Federal Court Finds Systemic Violation of Indigent Defendants’ Sixth Amendment Right to Counsel
Washington, DC (December 5, 2013) – Yesterday, in the case of Wilbur v. City of Mount Vernon, et al., one of a number of cases challenging systemic deficiencies in the delivery of indigent defense services across the nation, the U.S. District Court for the Western District of Washington State found systemic violations of defendants’ Sixth Amendment right to counsel by the Cities of Mount Vernon and Burlington, Washington, and ordered injunctive relief. A copy of the decision is available here. On August 14, 2013, the United States Department of Justice filed a Statement of Interest in this case. While not taking a position on the merits of plaintiffs’ claims in this particular case, the Department of Justice made very clear that “The United States has an interest in ensuring that all jurisdictions – federal, state, and local – are fulfilling their obligation under the Constitution to provide effective assistance of counsel to individuals facing criminal charges who cannot afford an attorney, as required by Gideon v. Wainwright, 372 U.S. 335 (1963).”
In its decision yesterday, the court found that “indigent criminal defendants in Mount Vernon and Burlington are systematically deprived of the assistance of counsel at critical stages of the prosecution and that municipal policymakers have made deliberate choices regarding the funding, contracting, and monitoring of the public defense system that directly and predictably caused that deprivation.” After setting forth detailed injunctive relief aimed at addressing the significant problems with the indigent defense delivery systems in these jurisdictions, the court noted that this is the 50th anniversary of the Supreme Court’s landmark decision in Gideon v. Wainwright, the seminal case cited by the Department of Justice in its Statement of Interest to this court, and concluded:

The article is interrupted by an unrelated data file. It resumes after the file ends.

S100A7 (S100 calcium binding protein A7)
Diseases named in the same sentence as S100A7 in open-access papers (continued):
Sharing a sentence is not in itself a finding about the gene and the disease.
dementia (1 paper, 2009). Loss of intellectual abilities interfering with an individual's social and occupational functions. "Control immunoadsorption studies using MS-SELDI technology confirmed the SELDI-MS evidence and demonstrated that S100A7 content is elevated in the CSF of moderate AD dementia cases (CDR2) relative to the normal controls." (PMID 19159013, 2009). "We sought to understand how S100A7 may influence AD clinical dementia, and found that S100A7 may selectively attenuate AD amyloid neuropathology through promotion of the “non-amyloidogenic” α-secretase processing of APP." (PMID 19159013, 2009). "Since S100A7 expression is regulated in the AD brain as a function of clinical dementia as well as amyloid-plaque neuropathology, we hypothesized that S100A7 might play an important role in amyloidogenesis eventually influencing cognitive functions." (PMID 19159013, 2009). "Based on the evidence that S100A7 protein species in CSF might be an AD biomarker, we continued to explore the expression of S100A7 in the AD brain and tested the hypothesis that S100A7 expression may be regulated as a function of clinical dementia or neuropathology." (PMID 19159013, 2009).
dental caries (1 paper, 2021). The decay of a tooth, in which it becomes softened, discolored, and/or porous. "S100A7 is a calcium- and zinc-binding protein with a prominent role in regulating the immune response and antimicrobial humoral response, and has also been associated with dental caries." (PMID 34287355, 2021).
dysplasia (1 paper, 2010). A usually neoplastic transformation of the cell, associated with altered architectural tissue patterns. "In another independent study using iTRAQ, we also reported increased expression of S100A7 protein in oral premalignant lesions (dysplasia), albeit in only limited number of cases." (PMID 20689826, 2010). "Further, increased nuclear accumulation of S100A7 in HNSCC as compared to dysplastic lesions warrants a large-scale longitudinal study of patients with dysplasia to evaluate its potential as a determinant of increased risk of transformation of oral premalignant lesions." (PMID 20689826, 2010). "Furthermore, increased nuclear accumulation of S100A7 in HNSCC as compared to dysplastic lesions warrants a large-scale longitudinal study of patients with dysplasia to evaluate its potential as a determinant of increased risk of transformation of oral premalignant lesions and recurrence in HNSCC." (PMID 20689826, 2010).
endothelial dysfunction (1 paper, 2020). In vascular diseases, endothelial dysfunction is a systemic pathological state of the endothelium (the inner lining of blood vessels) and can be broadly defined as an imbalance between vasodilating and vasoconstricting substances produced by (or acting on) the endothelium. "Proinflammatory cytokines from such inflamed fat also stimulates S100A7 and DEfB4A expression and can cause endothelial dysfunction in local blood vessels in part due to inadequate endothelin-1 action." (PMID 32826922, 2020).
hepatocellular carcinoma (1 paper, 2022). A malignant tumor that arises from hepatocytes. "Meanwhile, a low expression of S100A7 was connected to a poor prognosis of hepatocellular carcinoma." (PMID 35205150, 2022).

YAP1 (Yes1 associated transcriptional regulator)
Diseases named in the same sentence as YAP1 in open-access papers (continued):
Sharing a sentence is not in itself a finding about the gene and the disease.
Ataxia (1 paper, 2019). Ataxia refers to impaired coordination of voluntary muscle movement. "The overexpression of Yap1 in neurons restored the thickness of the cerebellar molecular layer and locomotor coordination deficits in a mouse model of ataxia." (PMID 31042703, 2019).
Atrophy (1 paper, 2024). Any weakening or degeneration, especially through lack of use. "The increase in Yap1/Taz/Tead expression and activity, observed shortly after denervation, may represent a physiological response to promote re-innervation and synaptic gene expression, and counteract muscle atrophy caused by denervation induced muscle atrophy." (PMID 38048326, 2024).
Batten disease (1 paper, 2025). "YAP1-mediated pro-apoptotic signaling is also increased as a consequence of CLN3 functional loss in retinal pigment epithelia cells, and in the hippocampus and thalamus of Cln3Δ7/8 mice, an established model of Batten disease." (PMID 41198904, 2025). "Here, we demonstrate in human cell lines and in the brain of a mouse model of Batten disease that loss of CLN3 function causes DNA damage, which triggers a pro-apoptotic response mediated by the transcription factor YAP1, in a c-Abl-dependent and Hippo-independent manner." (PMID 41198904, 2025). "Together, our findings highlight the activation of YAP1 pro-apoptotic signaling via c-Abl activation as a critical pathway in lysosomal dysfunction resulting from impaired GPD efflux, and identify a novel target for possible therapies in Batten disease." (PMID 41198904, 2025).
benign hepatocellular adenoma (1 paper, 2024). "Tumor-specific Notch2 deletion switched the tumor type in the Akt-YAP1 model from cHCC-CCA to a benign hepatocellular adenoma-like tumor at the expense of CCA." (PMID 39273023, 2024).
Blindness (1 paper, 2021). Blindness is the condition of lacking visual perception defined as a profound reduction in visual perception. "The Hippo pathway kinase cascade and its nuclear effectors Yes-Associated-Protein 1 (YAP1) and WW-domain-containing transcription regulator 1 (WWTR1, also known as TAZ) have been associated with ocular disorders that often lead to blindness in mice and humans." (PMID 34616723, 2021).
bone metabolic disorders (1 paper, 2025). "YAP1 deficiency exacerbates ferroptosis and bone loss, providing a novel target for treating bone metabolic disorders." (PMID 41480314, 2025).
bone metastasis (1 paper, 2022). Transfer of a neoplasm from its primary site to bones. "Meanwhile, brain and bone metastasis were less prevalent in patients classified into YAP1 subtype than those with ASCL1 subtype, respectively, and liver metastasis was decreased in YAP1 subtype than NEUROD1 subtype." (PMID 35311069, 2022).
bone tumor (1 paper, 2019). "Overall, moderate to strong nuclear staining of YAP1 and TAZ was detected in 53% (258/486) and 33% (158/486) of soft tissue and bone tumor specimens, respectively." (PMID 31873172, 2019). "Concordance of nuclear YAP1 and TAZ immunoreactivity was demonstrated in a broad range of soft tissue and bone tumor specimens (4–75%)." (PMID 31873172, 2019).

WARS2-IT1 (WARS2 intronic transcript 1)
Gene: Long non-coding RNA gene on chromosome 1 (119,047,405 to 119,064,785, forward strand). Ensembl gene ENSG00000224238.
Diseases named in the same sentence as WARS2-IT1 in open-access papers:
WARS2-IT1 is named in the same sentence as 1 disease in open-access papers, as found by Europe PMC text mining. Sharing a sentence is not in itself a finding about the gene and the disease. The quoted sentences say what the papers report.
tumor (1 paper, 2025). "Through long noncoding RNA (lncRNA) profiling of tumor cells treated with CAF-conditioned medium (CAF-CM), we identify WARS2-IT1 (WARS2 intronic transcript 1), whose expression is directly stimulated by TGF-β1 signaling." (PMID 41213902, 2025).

“It has been fifty years since the United States Supreme Court first recognized that the accused has a right to the assistance of counsel for his defense in all criminal prosecutions and that the state courts must appoint counsel for indigent defendants who cannot afford to retain their own lawyer. The notes of freedom and liberty that emerged from Gideon’s trumpet a half a century ago cannot survive if that trumpet is muted and dented by harsh fiscal measures that reduce the promise to a hollow shell of a hallowed right.”
NACDL Executive Director Norman L. Reimer said: “Not only was this case historic for the action taken by the Department of Justice in filing its important Statement of Interest last August, but also in its holding it is significant as it puts all jurisdictions – local, state and federal -- across the nation on notice that the adequate funding and resourcing of the defense function is not an elective budget line item. It is a core constitutional mandate that can, and must, be enforced by the courts.”
Recent NACDL research reports in this area include:
- Minor Crimes, Massive Waste: The Terrible Toll of America’s Broken Misdemeanor Courts
- Three Minute Justice: Haste and Waste in Florida’s Misdemeanor Courts
- National Indigent Defense Reform: The Solution is Multifaceted (a joint report with the ABA)
- Part I – Rationing Justice: The Underfunding of Assigned Counsel Systems
These and other NACDL reports are available online at www.nacdl.org/reports.
Ivan Dominguez, Director of Public Affairs and Communications (202) 465-7662 or email@example.com.